Justin Muzinich and Eric Werker propose “a better approach to foreign aid” in the form of tax credits for companies that invest in developing countries:
tax credits for U.S. companies promise more aid, less waste, and the hope of better institution-building than government-to-government assistance. The next question is how a system of tax credits should be designed — which sorts of investments should qualify for credits, which countries should be eligible to benefit from them, and what the total size of the program should be.
Though the argument is based on utterly false premises, there may be some merit in the idea.
The authors claim that most aid is not spent prudently because it goes on “debt service, consultants and humanitarian emergecies …. mismanagement and corruption” while “American markets reward companies if they use capital efficiently”.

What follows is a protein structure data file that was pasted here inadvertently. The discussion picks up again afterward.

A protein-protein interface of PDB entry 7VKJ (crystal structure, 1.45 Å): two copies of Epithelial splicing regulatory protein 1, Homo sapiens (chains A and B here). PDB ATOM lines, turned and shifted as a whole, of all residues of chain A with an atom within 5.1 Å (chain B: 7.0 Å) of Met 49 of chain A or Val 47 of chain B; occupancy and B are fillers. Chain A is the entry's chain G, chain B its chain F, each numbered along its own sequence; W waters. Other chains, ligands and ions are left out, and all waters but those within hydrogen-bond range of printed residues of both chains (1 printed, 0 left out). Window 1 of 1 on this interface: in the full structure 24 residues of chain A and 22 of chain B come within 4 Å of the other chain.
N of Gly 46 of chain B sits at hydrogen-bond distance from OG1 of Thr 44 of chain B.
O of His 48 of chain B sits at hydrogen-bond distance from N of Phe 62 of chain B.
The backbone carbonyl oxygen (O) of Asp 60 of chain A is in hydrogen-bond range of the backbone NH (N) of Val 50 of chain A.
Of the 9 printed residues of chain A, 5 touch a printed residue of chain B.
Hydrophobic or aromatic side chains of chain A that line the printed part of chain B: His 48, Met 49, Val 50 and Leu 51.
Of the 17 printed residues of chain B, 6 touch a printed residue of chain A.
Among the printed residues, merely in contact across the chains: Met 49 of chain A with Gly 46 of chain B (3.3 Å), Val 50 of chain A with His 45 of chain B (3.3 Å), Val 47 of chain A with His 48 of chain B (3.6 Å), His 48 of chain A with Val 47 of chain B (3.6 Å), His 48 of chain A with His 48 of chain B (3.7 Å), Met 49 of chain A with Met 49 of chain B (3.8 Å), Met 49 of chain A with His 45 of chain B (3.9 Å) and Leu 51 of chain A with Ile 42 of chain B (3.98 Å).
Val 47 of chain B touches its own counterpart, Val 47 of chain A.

It is true that about 7% of global aid goes on humanitarian relief – and so it should. Following the floods in Burma, and the earthquake in China, or the failure of the harvest in Somalia and Ethiopia, it is right that some aid is targeted at alleviating the resulting human suffering. It is also true that about 18% of aid is used for debt relief – which frees developing countries from servicing debt, and so allows them to spend that money on investment in economic growth and for social services. And consultants are often part of technical assistance (which is 21% of aid): this is righly criticised for being less effective than it should be, but most of us think that sharing knowledge is nevertheless an important and desirable part of foreign assistance. So to denounce these as not “prudent” is plain ignorant.
That said, we may be missing a trick. We tend to think that where markets fail, governments must provide. But we would get much more bang for our buck if we used aid to sweeten the deal for private firms, tipping an “uneconomic” investment (in terms of private returns) in services for poor people into an economic one. Paying the margin to make an investment worthwhile, rather than meeting the entire economic cost of the service, could enable limited aid budgets to go much further.
What we need to avoid, as ever, is state subsidies that create fat, lazy incumbent firms that are free from innovative and dynamic competitors.